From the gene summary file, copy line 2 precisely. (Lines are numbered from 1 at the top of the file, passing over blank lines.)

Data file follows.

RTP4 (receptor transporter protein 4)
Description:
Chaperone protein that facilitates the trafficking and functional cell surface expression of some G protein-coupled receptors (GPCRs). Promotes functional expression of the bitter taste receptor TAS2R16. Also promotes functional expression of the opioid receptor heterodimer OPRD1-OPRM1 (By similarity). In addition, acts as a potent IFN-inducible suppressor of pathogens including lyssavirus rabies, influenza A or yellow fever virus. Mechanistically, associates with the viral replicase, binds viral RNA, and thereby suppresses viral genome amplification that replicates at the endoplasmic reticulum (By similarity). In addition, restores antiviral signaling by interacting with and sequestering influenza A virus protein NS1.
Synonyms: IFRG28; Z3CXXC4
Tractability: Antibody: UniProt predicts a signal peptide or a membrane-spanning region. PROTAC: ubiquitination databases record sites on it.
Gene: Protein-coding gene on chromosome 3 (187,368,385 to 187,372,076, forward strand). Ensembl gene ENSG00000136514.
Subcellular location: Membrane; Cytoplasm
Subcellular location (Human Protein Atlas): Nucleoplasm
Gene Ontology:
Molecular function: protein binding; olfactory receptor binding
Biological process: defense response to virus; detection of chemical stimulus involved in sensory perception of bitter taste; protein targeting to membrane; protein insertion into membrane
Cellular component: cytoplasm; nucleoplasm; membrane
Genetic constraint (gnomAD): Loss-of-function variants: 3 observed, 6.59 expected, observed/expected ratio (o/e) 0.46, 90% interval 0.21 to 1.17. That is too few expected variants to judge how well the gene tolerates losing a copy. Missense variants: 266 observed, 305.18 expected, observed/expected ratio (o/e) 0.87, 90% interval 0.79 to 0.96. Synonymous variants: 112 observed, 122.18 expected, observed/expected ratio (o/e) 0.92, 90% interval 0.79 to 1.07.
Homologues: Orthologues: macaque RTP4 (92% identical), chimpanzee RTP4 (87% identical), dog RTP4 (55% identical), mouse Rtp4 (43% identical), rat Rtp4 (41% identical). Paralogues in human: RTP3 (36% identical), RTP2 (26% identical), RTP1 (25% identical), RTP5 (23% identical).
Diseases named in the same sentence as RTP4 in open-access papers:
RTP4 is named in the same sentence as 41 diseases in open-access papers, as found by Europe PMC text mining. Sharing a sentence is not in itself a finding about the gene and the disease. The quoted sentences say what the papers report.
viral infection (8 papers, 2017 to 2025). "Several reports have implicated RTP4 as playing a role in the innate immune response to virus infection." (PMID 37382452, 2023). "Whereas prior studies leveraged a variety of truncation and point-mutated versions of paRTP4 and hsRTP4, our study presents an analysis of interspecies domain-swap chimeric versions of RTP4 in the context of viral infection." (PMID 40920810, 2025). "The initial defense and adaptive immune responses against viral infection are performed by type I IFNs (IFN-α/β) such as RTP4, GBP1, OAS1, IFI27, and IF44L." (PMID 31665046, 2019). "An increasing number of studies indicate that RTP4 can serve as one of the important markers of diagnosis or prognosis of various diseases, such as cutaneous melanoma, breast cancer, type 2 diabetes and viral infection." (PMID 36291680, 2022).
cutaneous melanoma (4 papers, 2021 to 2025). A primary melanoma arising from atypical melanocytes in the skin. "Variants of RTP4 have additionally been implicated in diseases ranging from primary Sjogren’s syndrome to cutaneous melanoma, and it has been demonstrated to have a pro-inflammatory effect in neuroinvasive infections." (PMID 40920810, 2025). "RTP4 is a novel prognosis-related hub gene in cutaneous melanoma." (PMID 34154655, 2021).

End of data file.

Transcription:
Description: